NBC is showing sliced-and-diced coverage: coverage where events are shown in a non-contiguous manner, with rapid-fire switching between events and frequent interruptions of coverage with so-called “human interest” stories about Canada, culture, athletes with “inspiring stories,” et al. The only events with more-or-less contiguous coverage are daytime events that have lower viewership, hockey and figure skating. If you are a fan of alpine skiing (like me), bobsled, luge, ski jumping or long-track speed skating, the coverage is “custom fit” to showcase Team USA and “select favorites for the events.”


And it gets worse when you count in Universal Sports, a usually wonderful network that is now saddled with “talking head” shows, where commentators blather on at length about sports and athletes without showing a shred of actual competition. During prime time, Universal Sports shows reruns of pre-Olympic competition that has zero bearing on the day’s competition in Vancouver and Whistler.

In a word: pathetic.

When you add in the cable networks, it gets even more warped. The combined power of CNBC, MSNBC and USA Network are showing hours upon hours of hockey (in all fairness, they’re showing both the men and the women) and some curling (ooh – curling, the most non-athletic event at the Winter Olympic Games!). Furthermore, they seldom show Games coverage is NBC if showing something on their flagship network, and haven’t yet scheduled anything in prime time to challenge the mother ship.

And just when you thought that was absurd enough, there’s the internet factor. NBCOlympics.com is the go-to place for internet coverage of the Games in the United States. They seem to offer a gold mine of great content, including live streams of skiing, speed skating, hockey, curling, ski jumping, luge, bobsled – the works! They even offer full event recap footage, with all of the competitors shown – hot dog!


If you try to access this content and are not a subscriber to a cable or satellite TV service, you are shit outta luck – “no content for you!” screams the National Broadcast Company. Sure, there’s some online video content available, but it’s all the “fluff piece” human interest interstitial bits, a montage of “hugs and tears” from the previous night’s figure skating competition, a bit on the science of the slap shot, and other things that have nothing to do with the day’s events.

If this is a direct result of the impending merger of NBC Universal and Comcast, consider me angry. Furthermore, this preferential content system is a slap in the face of net neutrality, a cause I believe in most strongly. If NBC’s argument is that people using non-cable internet providers “aren’t paying for content,” then riddle me this: I’m paying for my DSL connection, therefore I’m paying for access to content. Where’s the difference between that and cable TV?

Furthermore, if I had cable-provided internet and TV, why would I be watching events online if they were also available on TV broadcast?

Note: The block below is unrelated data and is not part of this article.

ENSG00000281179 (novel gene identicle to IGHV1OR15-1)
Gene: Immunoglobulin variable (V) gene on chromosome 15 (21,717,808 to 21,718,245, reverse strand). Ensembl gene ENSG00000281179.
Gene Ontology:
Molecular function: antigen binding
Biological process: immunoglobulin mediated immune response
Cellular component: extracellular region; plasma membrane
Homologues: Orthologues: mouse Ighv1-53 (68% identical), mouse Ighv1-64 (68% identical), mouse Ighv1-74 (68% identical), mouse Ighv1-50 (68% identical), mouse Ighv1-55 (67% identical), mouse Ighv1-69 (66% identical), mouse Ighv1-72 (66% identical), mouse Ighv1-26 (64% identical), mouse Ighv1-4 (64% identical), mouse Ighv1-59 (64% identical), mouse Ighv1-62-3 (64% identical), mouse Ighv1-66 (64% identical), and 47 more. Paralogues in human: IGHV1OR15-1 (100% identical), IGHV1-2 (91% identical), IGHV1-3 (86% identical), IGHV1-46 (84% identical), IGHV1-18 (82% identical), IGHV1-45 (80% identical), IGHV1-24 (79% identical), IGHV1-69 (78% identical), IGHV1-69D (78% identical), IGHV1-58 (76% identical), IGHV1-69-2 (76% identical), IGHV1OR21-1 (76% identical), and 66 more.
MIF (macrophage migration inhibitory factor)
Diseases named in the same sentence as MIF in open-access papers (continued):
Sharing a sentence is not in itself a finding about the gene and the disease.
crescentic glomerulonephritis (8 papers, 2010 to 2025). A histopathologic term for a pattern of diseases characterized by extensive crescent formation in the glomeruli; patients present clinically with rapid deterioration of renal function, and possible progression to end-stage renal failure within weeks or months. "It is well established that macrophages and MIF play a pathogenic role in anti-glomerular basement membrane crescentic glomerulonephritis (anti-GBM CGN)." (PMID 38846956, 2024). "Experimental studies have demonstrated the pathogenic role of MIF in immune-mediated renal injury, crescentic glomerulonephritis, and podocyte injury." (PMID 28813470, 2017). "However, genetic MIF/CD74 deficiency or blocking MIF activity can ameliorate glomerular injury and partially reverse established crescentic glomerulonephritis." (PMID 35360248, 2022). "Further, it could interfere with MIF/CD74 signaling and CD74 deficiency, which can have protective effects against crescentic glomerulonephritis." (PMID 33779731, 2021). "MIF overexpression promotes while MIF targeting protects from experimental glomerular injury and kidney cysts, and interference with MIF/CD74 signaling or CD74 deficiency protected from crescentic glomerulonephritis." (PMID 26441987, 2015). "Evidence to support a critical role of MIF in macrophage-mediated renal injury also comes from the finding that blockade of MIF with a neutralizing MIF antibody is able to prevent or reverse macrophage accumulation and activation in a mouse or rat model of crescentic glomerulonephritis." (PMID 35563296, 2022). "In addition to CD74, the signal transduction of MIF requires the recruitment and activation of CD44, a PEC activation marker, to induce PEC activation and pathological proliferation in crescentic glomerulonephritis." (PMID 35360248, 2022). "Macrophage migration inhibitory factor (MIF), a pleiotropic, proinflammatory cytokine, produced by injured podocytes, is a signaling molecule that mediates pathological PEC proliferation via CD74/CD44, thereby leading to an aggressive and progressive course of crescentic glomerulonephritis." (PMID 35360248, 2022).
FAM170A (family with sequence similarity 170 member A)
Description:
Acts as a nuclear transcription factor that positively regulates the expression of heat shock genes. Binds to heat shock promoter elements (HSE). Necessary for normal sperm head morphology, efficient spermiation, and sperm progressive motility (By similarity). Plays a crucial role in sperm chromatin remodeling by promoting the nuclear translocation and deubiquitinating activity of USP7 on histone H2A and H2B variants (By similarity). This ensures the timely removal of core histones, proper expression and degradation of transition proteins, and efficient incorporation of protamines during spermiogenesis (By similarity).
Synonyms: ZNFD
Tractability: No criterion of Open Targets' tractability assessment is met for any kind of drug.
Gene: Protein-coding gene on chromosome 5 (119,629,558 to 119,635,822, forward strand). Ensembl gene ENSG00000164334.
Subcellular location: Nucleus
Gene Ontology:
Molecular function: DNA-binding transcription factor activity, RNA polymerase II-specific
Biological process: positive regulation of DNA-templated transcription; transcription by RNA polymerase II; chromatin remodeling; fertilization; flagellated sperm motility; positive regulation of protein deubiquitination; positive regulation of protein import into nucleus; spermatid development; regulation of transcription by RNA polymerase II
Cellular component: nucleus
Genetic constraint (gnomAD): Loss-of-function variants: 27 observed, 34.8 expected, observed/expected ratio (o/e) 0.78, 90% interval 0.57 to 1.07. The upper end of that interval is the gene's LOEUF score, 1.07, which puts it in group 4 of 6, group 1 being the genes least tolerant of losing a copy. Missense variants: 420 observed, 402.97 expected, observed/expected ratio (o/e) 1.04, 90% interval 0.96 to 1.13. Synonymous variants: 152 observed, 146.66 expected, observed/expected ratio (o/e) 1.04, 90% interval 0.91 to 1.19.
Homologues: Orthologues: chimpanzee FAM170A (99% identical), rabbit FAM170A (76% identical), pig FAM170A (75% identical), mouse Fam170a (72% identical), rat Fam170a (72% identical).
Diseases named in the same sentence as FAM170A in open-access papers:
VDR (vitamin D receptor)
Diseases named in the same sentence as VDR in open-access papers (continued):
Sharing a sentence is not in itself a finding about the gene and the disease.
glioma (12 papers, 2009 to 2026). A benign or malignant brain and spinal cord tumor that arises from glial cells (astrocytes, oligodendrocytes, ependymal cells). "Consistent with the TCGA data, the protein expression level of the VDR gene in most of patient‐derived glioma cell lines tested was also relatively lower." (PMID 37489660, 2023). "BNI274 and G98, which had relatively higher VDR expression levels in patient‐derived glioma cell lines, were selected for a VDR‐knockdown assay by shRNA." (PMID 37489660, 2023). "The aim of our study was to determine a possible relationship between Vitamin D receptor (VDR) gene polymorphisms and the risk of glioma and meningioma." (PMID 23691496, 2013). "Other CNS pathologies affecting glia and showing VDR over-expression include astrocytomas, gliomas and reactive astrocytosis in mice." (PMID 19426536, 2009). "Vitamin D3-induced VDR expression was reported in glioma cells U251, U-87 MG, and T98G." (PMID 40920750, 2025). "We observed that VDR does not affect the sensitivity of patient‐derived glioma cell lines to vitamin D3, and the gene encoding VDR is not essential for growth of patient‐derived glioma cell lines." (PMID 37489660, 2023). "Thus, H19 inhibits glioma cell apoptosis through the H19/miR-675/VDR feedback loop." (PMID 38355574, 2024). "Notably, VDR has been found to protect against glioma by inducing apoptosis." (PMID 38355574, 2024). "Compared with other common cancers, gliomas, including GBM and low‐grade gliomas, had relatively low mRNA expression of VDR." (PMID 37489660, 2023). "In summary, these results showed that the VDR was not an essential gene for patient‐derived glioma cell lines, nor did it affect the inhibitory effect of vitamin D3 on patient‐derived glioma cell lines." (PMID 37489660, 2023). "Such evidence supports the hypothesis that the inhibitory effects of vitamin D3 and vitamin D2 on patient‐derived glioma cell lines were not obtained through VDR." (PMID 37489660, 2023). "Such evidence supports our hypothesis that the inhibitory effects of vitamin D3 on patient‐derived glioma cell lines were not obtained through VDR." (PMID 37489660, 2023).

I understand that NBC is a business and has a lot of money invested in broadcasting the Olympics. In fact, it’s estimated that they overpaid for the broadcast rights to the 2010, 2012, 2014 and 2016 Games to the tune of over $200 million.

I also understand that their two over-the-air networks are governed by the FCC and must provide a public service. And I see their mauling of the content on NBC, combined with the complete waste of their Universal Sports network with pointless talk shows, to be a misuse of their FCC license.

So why can’t NBC simply ignore the focus groups that state that their target audience for Olympic coverage is women, age 25-64, who want to see “pretty things” on their TV? Why can’t they assume that the average viewer will understand a new sport if given the opportunity to watch it, warts and all, seeing a lot of the field and learning to spot good moves from bad? Why can’t they flex the muscle of their five TV networks and spread out the coverage, offering simultaneous and full coverage of as many events as possible?

That was the promise of NBC when they first took over broadcasting of the Olympics with the 1992 Summer Olympic Games and the “Triplecast,” a pay-per-view set of three cable channels that showed simultaneous event coverage. And in the 1980s, the previous tenders of the Olympic flame on TV – ABC and CBS – showed more coverage of more events, without breaking to-and-fro between events, teaching people about the sports as the broadcast went along.

That’s how I became hooked on alpine ski racing: watching the 1984 Winter Olympic Games from Sarajevo, where brash Bill Johnson showed up ski racing’s Austrian royalty to win the downhill, and the Mahre twins raced to gold and silver in their final international competition. It was compelling without resorting to “sob story” tactics, while showing all of the top racers and not just the cherry-picked Americans. It made me say “I want to do that!”

And I can’t see this current means of presentation of one of the most compelling competitions around being as compelling to tomorrow’s athletes. Once NBC took the reins, the slice-and-dice methods of Dick Ebersol took over, and the quality of the broadcast went down as a result.